Wednesday, May 18, 2011

May is Barth Syndrome Awareness Month!

I've gotten to know several boys with this condition and I am so lucky to call their moms my friends.I wanted to do a special blog post in their honor. Since May is Barth Syndrome Awareness Month,I decided to do it this month. I decided to profile one of the boys to give those who aren't familiar with this condition,a face and a name.

Christopher is a sweet, outgoing, funny and adorable little boy who suffers from Barth syndrome.
You would not know he had BTHS just by looking at him, as he and the other boys compensate So well to have such a multitude of issues.
You would not know the endless appointments, specialists and therapies he must go through on a regular basis. You would not know that he must have injections several times a week to make his white blood cells produce sufficiently and be able to fight infections. He must take antibiotics everyday forever.
You would not know he takes 8 oral medicines a day, some of them to help his heart function properly.
He does have more difficulty in eating and because of this, Pediasure is there to help him get enough nutrition. A true Barth’s boy, he does love his butter, salt and eggs.
He has a lot of energy when you first observe him, but if you know him well, you know he does get tired more easily than others his age. Because of this, he sleeps longer than most at night.
We let Christopher guide us and he though he was slower at walking, talking and doing other normal physical things, he is very smart. Here is the story of Christopher:
Christopher Pena was born in April 2008 with non-compacted cardiomyopathy. Non-compacted cardiomyopathy is a very rare condition in which the heart muscle remains sponge-like after birth, which causes the heart to be very weak. Christopher's cardiomyopathy affects his right and left ventricles where it is very hard for his heart to pump and function correctly. They said the only fix was a heart transplant. At that time, we opted against.

Christopher was not given very long to live. Six months at most When he was 45 days old, he was admitted into hospice care where he remained for 15 months. Christopher was released from hospice when an echo cardiogram showed that his heart function had tripled! And at 18 months, his heart function was almost normal.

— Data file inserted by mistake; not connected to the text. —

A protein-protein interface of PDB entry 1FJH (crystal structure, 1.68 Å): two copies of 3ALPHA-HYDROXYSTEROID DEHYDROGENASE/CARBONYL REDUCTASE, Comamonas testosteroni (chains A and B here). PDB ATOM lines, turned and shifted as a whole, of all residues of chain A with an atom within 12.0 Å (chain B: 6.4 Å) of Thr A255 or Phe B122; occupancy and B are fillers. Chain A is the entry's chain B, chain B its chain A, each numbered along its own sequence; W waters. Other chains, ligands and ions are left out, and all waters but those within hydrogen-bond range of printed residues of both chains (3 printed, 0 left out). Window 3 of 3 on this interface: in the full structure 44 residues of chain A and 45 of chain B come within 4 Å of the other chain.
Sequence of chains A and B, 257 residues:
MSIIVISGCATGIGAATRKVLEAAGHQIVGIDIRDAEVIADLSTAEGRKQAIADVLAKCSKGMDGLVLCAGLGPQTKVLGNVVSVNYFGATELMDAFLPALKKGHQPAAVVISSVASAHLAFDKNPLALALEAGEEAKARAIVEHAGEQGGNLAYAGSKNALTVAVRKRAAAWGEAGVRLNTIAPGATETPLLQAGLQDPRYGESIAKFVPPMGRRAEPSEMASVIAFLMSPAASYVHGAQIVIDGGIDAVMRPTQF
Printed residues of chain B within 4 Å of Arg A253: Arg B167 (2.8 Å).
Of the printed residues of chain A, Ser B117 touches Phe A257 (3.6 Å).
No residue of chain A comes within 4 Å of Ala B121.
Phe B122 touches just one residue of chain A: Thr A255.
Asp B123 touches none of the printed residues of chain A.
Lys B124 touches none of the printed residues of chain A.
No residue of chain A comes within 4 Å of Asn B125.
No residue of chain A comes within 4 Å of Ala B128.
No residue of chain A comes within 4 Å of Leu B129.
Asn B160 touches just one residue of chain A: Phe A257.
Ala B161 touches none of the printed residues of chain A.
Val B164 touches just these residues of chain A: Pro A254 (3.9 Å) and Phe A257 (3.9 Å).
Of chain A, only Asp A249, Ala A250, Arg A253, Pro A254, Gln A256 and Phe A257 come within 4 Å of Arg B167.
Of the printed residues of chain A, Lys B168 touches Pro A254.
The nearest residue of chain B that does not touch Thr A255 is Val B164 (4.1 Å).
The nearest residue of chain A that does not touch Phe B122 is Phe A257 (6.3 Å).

In February 2010, it was discovered that Barth Syndrome is the cause of Christopher's cardiomyopathy.
Barth syndrome is a rare, sex-linked genetic disorder of lipid metabolism that affects males. Typically, boys with Barth syndrome present with hypotonia (low muscle tone) and dilated cardiomyopathy (labored breathing, poor appetite, and/or slow weight gain) at or within the first few months after birth. Other important features of Barth syndrome include bacterial infections because of neutropenia (a reduction in the number of white blood cells called neutrophils), muscle weakness, fatigue, and short stature. Although most children with Barth syndrome manifest all of these characteristics, some have only one or two of these abnormalities and, as a result, often are given incorrect diagnoses. It is very rare, so much that if people would hold hands from one end of the world, all of the way around, only one of those people would be a boy with Barth syndrome.
There is no specific treatment for Barth syndrome, but each of the individual problems can be successfully controlled
Here is the website for the Barth Syndrome Foundation and their Month of May campaign to raise awareness for this rare genetic disease.
For those of you who are unfamiliar with this diease,here are some answers to qyuestions you may have.
 *What is Barth syndrome?
-Barth syndrome is a rare but serious, x-linked genetic disorder of lipid metabolism primarily affecting males around the world

*What are the signs and symptoms of Barth syndrome?

-The cardinal characteristics of this multi-system disorder consist of the following in varying degrees:

~Cardiomyopathy (dilated or hypertrophic) - A weak heart muscle usually associated with enlargement of the heart.
 ~Neutropenia (chronic, cyclic, or intermittent) - A reduction in “neutrophils”, a type of white blood cell that is most important for fighting bacterial infections.
~Muscle hypoplasia and weakness/Exercise intolerance - All muscles, including the heart, have a cellular deficiency which limits their ability to produce energy. Muscle weakness and increased exertional fatigue are characteristic findings in Barth syndrome.
~Growth Delay (often mistaken to be failure to thrive)-During childhood most affected individuals are below-average in height and weight.
~3 Methylglutaconic aciduria - An increase in an organic acid that can be measured in urine that result in abnormal mitochondria function (the “powerhouses” or primary energy producers in cells).
~Cardiolipin deficiency - A failure of Barth syndrome mitochondria to make adequate amounts of tetralinoleoyl-cardiolipin, an essential lipid (fat-like molecule) for normal mitochondrial structure and energy.